She moved to Edmonton in approximately 1958 where her siblings Pauline and Walter lived and she worked at Alberta Government Telephones as a telephone operator. She went on holiday with her good friend Helen to Mexico in November 1963. They had a fun time exploring, seeing bullfights, meeting boys and dancing to a mariachi band as described on the inscriptions of several black and white photographs. She had several friends and went on picnics and to parties, where she would drink one Tia Maria and
Anne bought a green Plymouth Fury and often drove to visit her parents who lived with her brother John and his wife Audrey on the family farm. Two families in a farmhouse with two small children was a difficult situation, which was remedied when Anne bought her parents a small house in the hamlet of Gronlid. She also bought a stove and furnace for the house. The house was rustic without running water but served as their home.
In 1969, at age 31, after a fight with her brother Walter, she moved to Haines Junction, near Whitehorse. Anne and her girlfriend Avril, who also worked for Alberta Government Telephones, got in Anne’s Plymouth Fury and drove 2,152 km on the Alaska Highway… all the way to the Yukon Territory.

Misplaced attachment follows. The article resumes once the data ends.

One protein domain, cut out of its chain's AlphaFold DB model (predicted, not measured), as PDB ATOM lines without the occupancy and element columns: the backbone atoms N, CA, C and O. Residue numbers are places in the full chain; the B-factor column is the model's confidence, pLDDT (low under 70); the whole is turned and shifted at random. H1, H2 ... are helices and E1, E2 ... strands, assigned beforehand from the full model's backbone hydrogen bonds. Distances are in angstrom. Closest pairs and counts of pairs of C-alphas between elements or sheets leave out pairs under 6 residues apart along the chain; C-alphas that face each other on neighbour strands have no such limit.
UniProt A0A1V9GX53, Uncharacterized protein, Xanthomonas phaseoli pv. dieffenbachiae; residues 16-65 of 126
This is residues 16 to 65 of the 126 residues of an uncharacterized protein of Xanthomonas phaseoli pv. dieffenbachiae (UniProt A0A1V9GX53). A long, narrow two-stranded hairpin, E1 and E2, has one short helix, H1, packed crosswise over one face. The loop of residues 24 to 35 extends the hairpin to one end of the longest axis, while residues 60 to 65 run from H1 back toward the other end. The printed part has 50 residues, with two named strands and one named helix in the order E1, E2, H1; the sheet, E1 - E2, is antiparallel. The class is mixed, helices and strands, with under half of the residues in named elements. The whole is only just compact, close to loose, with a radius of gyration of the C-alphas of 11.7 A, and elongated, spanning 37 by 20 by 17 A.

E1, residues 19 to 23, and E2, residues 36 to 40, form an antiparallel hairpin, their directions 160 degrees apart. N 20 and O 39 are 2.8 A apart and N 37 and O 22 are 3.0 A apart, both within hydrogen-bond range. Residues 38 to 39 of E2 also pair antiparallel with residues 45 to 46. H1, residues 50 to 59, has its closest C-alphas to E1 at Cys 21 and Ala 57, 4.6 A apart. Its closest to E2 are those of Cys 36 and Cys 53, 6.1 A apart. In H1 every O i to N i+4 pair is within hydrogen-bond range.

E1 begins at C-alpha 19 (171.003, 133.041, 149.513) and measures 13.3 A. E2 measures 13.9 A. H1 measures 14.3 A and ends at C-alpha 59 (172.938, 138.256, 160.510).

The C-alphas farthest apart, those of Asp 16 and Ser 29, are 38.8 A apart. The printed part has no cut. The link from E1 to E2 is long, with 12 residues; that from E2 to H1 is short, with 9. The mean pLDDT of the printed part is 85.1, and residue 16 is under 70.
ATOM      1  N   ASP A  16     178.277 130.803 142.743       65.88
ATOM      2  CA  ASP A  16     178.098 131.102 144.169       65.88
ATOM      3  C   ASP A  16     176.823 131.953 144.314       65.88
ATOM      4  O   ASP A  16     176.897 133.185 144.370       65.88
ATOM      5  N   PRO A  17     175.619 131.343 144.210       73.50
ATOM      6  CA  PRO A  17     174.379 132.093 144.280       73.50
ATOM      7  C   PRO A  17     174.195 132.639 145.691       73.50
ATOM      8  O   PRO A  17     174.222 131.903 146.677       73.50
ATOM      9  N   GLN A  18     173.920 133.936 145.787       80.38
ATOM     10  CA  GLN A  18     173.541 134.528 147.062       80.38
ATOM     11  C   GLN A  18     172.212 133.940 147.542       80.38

Anne worked at the Kluane Park Inn near Whitehorse for the winter, part time as a waitress in the café and part time in the lounge. John Higgins was eating his lunch in the café and saw Anne for the first time – he knew instantly he was attracted to her. He was traveling the highway for his job with the Department of Public Works.
In the summer, Anne moved to Whitehorse and rented a room from people she knew from Saskatoon. She got another job as a toll operator, this time with Canadian National Telecommunications.
Anne and John were formally introduced for the first time on August 9, 1970 through mutual friends. They were talking and John mentioned that he might drive over the Top of the World Highway into Dawson City for Discovery Days. Anne said she was also thinking about going to Discovery Day Celebrations and John hoped they would see each other again.